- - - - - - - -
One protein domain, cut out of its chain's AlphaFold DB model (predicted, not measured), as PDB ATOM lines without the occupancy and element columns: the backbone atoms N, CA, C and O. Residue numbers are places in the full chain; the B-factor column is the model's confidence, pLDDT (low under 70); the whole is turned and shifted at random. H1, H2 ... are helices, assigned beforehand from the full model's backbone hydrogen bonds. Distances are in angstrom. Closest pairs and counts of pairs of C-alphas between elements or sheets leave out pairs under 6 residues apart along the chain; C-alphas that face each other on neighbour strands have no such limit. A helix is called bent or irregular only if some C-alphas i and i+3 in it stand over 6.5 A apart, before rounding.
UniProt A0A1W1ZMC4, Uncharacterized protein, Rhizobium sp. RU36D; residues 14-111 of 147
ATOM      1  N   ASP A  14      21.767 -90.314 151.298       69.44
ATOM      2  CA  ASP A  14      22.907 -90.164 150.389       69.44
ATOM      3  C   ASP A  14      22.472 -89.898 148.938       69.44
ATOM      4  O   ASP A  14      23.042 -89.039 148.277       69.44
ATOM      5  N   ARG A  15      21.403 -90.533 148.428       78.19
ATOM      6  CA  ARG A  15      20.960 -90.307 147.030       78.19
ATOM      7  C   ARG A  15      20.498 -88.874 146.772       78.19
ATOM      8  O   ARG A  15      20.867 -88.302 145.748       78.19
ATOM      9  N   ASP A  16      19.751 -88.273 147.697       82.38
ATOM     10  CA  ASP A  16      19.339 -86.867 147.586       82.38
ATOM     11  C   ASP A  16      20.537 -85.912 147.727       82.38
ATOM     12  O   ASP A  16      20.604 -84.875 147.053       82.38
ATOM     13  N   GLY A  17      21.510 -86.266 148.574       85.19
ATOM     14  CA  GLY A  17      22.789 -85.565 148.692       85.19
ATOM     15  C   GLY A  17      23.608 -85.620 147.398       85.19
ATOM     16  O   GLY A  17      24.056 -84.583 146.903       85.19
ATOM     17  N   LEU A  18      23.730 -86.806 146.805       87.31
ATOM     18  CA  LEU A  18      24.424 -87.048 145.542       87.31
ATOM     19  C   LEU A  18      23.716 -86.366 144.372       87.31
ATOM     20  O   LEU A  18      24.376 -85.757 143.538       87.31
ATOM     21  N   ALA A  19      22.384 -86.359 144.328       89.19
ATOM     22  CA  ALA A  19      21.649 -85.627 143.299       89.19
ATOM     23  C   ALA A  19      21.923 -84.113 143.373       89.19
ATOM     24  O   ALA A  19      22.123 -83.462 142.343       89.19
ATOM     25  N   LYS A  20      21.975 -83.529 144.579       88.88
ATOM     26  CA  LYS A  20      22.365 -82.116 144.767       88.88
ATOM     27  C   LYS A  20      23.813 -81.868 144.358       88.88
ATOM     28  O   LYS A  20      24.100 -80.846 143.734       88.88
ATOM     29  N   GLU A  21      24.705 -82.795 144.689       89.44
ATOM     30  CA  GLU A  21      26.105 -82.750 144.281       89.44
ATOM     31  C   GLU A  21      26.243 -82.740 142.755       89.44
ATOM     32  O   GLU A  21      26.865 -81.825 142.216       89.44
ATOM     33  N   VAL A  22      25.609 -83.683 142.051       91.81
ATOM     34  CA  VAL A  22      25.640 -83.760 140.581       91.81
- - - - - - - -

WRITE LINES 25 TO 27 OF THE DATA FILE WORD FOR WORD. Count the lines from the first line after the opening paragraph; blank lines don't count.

ATOM     24  O   ALA A  19      22.123 -83.462 142.343       89.19
ATOM     25  N   LYS A  20      21.975 -83.529 144.579       88.88
ATOM     26  CA  LYS A  20      22.365 -82.116 144.767       88.88